In minutes, the stand was opened and locked in position, the piano as secured on top of it and plugged in and the tiny woman was turning it on. Miss Yang sat at the instrument and tried out the keys – he didn’t have enough experience with pianos to say what it was that she was looking for, but she definitely looked satisfied.
“We could also take some pressure off of you” Miss Bennet added, smiling at Miss Yang. “Georgie and me, we both play, quite well, if I say so myself. And we can both assist at school for the next week and a half, to help with all the students who would need it.”
“Uh, Mom…” Mina frowned and he felt a bit of a tension.
“…ah. Well,” Miss Yang bit her lip. “With Mina taking part, I think it would be the best for me to be the only one to accompany everyone, so that there was no suspicion of manipulation, you see. But if you wish to help at any later occasion, we’ll be preparing for the Christmas concert – Mina had probably mentioned that, correct?”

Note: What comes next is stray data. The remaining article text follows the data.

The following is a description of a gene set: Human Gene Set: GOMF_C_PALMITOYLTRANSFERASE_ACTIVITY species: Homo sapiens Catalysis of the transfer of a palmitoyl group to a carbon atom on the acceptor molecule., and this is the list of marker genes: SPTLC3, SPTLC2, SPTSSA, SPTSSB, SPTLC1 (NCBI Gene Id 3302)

“Georgiana too.”
“Well, G-Miss Darcy suggested she could help and play the harp, and I must admit, having another person on the piano will help immensely if I’m supposed to be the director of the whole evening, and that is what it’s shaping up to be. If there were two of you and Miss Darcy would be switching to the harp at some point, I’d say the concert would benefit significantly.”
“I can lead a smaller group on a guitar, too, if there would be a need. Up to five, maybe six? Younger kids, too, no problem here. I could practise with them at school.”
“I would welcome any kind of help for the concert, absolutely. Still, I’m afraid I’ll have to cope with the contest by myself. Just to make sure there is no suspicion of partiality.”
Miss Darcy – probably Mina’s aunt then – and Miss Bennet exchanged glances.